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Working world can benefit from lifelong learning ecosystem

Organisations have access to larger talent pool, while PMETs have more avenues to upgrade their skills.


THE thriving businesses from yesteryear may be nowhere in sight, while today's household names could belong to totally new industries. The reality is that employers cannot guarantee that their business will survive, and neither can individuals assume that their employability is secured into the future.

Employment uncertainty in many job markets around the world has been the consequence of the disruptive forces of technology, globalisation and demographics interacting to redefine, converge and blur industry boundaries that were previously distinct.

In Singapore, disruptive forces are set to have a profound effect on the labour market where there is a mismatch between the jobs available, the skills required and the expectations (such as remuneration and job requirements) of the workforce, according to the OTC Institute.

Having said this, there are upsides: a key advantage of industry convergence is cross-industry employment opportunities for professionals, managers, executives and technicians (PMETs) and other mid-career professionals who are fearful of structural unemployment.

The Singapore Skills Framework developed by SkillsFuture Singapore and Workforce Singapore for many core sectors reveals that there are several job roles across industries that have significant overlaps in the Technical Skills and Competencies (TSCs) required for a successful career in those sectors.

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For example, quality assurance and control specialist roles in the biopharmaceuticals manufacturing sector and the food manufacturing sector share similar skills and competencies. Another example is how a cabin crew role in the air transport sector shares many skills and competencies with a sales supervisor role in the retail sector, such as service challenges, service excellence, service innovation and service leadership.

Perhaps even more thought-provoking are the similarities between a ship operator in the sea transport sector and sponsorship executive in the tourism sector, where there are two critical skills and competencies in common - business data analysis and budgeting.


With the launch of the Skills Framework initiatives, such information is now readily available for visualising the connections between skills, competencies and employability and development. This then creates a wealth of vital information on sector employment opportunities, career pathways, the types of existing and emerging skills that are required to be successful, and training programmes for upgrading skills and achieving mastery.

It is opportune for PMETs and other mid-career professionals who are seeking cross-industry employment opportunities to leverage the gamut of resources and government assistance schemes available to upskill themselves and gear up for careers in potentially different industries from their current one.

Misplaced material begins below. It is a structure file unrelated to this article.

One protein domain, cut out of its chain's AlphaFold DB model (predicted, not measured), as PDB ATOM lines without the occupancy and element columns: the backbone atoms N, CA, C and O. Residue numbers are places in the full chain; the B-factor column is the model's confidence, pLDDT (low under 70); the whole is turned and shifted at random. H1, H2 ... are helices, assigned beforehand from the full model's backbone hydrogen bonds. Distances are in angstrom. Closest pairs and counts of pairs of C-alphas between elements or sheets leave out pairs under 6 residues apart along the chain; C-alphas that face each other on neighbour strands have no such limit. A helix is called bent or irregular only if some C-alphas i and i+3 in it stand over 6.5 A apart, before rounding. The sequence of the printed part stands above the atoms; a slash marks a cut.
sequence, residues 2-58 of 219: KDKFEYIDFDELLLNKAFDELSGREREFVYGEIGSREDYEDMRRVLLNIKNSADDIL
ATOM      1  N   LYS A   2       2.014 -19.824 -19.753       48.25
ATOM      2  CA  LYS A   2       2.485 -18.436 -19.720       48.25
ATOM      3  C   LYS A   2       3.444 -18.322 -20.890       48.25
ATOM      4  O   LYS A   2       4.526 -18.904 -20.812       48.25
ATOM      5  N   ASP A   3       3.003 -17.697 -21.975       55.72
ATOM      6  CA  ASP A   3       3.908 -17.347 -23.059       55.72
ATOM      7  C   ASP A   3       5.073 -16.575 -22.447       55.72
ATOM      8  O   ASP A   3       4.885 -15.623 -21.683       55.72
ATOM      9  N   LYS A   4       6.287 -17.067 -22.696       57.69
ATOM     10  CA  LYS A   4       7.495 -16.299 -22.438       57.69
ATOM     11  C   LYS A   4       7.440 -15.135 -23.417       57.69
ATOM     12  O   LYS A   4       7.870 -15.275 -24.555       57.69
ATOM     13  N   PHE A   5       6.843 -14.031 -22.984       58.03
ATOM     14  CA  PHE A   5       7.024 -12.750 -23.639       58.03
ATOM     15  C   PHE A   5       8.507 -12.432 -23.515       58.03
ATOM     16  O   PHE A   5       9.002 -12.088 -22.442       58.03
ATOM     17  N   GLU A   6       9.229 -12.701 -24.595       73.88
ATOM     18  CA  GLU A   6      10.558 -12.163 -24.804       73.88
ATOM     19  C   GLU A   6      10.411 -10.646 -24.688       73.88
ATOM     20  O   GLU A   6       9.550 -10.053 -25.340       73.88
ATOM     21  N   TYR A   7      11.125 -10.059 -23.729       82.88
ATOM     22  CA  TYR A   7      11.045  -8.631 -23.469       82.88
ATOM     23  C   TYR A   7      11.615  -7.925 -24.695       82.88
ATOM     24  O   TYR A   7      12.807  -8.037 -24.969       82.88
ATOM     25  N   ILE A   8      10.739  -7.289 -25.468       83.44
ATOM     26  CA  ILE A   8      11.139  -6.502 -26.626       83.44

To that end, a mindset shift is important.

First, individuals must be keen to expand their horizons to embrace different industries. Second, they should embrace a growth mindset and make lifelong learning a habit. The Skills Framework is a practical starting point to help individuals to identify the gaps in current skills and then opt for training and certification programs. Third, beyond meeting the known skills requirements, the key to thriving in an accelerating disruptive environment is to continually explore the unknown or emerging skill sets to insure their employability for tomorrow.


As the face of the workforce changes, organisations should also be rethinking their talent management strategy.

Given that employees now have greater cross-industry employment options, rather than being apprehensive about the lack of employee loyalty and attrition, organisations must take steps to proactively leverage this influx of talent from other industries that was previously not readily accessible to them.

Organisations must make some key decisions regarding their talent management strategy: will they build their talent through training and development of the existing workforce, or buy talent externally through a recruitment exercise, or tap into the gig economy and outsource work on a contractual basis?

While these strategies are not revolutionary, the execution has some significant changes. For example, when it comes to building talent, organisations should intentionally assess the use of government grants and schemes to offset the cost of upskilling and retraining their workforce.

In buying talent and outsourcing the work, organisations should critically question their current and emerging talent needs vis a vis their business strategy, and consider expanding their search beyond their conventional talent pool.

Having a talent pool that is diverse and possesses cross-industry expertise can give organisations a much better chance at handling the threats posed by industry convergence and even thriving as they themselves venture into new industries.

With the various national-level initiatives in progress on reshaping Singapore's workforce for the future, the country has become a benchmark destination for creating an ecosystem that supports lifelong learning for its workforce. The responsibility now falls back on each and every one of us - employees to upskill themselves and organisations to efficiently tap the larger talent pool - to be prepared for the future working world.

Samir Bedi is Partner, and Jojico Tanuwidjaja, Manager, from People Advisory Services, Ernst & Young Advisory Pte Ltd.

The views in this article are the writers' and do not necessarily reflect the views of the global EY organisation or its member firms.

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